Sr. Hortencia serves at a book
and media display.

Sr. Elizabeth commented that they’re already implementing those studies by plunging into the Pauline mission. Their twofold aim: first, to become known and make the outreach project known and second, to provide initial formation in faith and spirituality to people through workshops and conferences and through the distribution of Pauline media materials. This weekend they’re driving to the diocese of Venice, four hours from Miami, to hold a book and media display at St. Maximilian Kolbe Church after the Sunday Masses, plus a similar one on Dec. 12, the feast of Our Lady of Guadalupe. Many people who don’t attend weekly Mass wouldn’t miss “Mama’s” feast day to save their lives! It’s a great opportunity to reach those who are, practically speaking, “unchurched.” Since the end of October, the sisters have held nine such displays. While they’re at St. Maximilian’s, the sisters will meet with the pastoral staff to plan a Bible mission in Spanish and English for next year. Depending on the module adopted by the staff, the mission will provide a longer or shorter opportunity for parishioners to become more familiar with Scripture as well as with lectio divina, a time-honored way of praying with Scripture.

They’ve made a point of approaching Catholic and interdenominational book stores in the Miami area and beyond. They’ve dropped in on more than a dozen shops in the past six weeks, including parish book stores, to show Pauline titles and to take managers’ orders. They’ve shown our titles to personnel in 25 Latino parishes, as well as in predominantly English speaking parishes that also minister to Hispanic. Finally they’ve already participated in three large-scale vocational events, sponsored by various groups. All in all, tens of thousands have already been reached through their efforts of the past six weeks. Our Sunday Visitor published an article last Friday highlighting some of the Church’s initiatives with Latinos, including those of the Daughters both in Miami and in Boston.

Besides bursting with energy, motivation, and creativity, these are women in love. Sr. Hortencia wants “the Word who becomes image, song, and reach many people and give them reason to hope in their dreams and struggles.”  Sr. Marta Yolanda’s Christmas wish list includes her desires that “St. Paul, that great saint who is little known, may be loved and liked, that people may come to love the Word more, that youth may discover the beauty of our life as consecrated [women], and that our books become bridges between them and us.” If Santa’s smart, he won’t tackle this one alone.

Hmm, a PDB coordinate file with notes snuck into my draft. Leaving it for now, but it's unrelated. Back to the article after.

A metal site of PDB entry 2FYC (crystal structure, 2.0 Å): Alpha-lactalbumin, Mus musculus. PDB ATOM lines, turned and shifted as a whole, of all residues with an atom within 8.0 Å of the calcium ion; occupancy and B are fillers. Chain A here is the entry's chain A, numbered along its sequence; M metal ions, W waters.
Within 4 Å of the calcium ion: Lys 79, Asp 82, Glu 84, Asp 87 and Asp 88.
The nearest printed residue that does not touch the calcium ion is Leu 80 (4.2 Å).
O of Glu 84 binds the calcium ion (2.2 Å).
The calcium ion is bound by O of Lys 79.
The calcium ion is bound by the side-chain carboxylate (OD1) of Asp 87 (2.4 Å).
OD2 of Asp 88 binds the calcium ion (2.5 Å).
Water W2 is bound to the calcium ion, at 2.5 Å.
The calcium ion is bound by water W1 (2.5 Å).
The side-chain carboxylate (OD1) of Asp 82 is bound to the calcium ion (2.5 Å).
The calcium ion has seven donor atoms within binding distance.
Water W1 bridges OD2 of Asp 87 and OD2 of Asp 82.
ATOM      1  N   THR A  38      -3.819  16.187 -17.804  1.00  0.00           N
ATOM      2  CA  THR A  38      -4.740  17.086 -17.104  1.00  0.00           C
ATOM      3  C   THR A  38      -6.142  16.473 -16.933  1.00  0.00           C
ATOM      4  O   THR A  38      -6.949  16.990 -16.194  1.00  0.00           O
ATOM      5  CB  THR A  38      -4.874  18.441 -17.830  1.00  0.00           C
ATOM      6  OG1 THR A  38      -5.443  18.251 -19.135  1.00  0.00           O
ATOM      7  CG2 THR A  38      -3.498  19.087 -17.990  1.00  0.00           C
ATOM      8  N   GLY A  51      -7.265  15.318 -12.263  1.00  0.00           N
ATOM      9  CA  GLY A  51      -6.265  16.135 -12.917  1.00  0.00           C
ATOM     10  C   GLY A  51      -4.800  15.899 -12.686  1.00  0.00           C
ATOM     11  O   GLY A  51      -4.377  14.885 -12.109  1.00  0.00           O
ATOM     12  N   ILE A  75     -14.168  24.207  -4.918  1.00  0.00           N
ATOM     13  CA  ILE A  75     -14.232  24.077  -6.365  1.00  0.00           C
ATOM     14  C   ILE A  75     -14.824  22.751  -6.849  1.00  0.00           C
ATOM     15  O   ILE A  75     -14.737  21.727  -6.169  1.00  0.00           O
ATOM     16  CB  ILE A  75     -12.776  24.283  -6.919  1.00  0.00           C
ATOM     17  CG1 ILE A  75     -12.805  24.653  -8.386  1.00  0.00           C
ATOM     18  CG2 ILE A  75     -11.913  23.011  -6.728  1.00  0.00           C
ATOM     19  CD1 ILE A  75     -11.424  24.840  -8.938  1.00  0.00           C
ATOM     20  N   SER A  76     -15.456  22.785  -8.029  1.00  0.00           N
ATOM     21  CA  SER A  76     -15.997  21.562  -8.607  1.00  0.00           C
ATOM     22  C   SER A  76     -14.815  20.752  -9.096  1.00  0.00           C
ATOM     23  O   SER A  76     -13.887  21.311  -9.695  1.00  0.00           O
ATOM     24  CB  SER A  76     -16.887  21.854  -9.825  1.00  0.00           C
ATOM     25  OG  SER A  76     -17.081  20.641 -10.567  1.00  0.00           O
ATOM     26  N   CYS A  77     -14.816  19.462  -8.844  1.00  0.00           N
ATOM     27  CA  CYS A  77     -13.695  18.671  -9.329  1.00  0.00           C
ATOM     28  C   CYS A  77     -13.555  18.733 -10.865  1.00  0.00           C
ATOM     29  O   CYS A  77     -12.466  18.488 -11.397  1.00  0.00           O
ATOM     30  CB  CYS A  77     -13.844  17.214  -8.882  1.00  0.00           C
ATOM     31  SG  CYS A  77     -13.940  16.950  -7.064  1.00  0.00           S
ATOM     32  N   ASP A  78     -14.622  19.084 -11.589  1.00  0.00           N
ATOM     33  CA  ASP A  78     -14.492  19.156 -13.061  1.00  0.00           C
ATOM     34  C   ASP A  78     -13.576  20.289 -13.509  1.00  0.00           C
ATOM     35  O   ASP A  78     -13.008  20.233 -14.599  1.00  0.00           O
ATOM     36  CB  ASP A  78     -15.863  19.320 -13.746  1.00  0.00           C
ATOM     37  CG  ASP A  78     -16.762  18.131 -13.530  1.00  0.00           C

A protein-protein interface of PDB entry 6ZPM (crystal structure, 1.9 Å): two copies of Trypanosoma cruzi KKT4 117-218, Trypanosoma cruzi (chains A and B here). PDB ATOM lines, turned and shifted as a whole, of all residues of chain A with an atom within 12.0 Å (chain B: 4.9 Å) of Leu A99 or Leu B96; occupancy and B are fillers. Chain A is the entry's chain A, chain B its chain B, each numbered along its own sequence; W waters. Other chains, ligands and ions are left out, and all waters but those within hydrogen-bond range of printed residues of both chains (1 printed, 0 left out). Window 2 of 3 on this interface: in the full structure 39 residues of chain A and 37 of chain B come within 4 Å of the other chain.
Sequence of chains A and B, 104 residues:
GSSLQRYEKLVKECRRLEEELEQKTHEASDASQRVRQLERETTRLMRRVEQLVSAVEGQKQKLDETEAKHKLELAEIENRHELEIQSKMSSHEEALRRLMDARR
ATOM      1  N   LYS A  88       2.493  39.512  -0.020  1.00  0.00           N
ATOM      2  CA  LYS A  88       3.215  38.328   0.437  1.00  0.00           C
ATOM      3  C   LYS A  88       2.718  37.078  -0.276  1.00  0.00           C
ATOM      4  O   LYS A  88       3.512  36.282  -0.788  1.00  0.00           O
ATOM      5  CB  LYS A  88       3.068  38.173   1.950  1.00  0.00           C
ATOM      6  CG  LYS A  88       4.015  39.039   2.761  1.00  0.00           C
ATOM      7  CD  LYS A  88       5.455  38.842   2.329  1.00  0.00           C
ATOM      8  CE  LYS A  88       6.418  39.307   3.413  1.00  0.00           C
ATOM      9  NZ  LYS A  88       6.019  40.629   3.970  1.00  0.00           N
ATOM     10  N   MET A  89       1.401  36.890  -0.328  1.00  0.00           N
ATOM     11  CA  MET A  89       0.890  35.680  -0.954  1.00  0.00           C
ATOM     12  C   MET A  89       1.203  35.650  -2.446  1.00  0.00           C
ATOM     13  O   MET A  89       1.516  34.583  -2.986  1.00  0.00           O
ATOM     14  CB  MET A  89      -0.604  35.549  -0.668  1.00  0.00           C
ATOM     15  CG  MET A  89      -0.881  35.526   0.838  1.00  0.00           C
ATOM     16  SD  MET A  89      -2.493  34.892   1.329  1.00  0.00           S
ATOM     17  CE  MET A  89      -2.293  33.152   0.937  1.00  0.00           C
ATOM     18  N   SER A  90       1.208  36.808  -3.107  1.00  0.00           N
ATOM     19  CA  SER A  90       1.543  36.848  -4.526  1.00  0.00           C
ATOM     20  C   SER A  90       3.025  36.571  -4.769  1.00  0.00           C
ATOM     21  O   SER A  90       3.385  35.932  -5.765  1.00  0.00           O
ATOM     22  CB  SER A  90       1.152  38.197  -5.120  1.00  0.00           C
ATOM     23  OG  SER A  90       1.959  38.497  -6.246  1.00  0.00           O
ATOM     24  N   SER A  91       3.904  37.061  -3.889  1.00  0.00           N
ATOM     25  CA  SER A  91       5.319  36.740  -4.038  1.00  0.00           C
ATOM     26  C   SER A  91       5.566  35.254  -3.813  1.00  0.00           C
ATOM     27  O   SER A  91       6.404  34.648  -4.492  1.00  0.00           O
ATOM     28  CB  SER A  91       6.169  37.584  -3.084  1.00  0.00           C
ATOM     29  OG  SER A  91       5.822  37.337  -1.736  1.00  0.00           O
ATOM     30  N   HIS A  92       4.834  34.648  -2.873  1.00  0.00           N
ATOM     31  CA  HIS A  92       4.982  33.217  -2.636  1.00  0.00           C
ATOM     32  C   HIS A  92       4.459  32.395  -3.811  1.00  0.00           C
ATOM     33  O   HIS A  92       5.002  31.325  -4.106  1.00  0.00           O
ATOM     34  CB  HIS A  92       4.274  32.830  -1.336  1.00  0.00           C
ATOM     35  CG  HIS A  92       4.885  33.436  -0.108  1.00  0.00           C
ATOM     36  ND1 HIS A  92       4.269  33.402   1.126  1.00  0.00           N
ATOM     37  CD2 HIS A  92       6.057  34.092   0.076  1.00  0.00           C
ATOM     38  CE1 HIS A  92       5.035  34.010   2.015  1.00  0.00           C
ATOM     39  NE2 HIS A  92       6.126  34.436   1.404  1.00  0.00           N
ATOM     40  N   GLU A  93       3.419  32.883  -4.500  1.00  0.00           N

In the midst of their activity, the sisters are well aware of the goal held out by paragraph 13 in the Lineamenta, the workbook preparing for next year’s international synod of bishops on the new evangelization: “Migrants must not simply be evangelized but be trained themselves to be evangelizing agents.” Because their initiatives are oriented toward educating people both by selling media products and offering formative experiences, the sisters are laying the groundwork for future “train the trainer”  programs that they intend to design as they become more familiar with the needs and interests of parishes. Their current methodology allows people to absorb the word now with a view to sharing it with others. Pastors, councils, and Hispanic ministers have already indicated to the sisters individuals who could intern with what they learn once a program is in place to do this.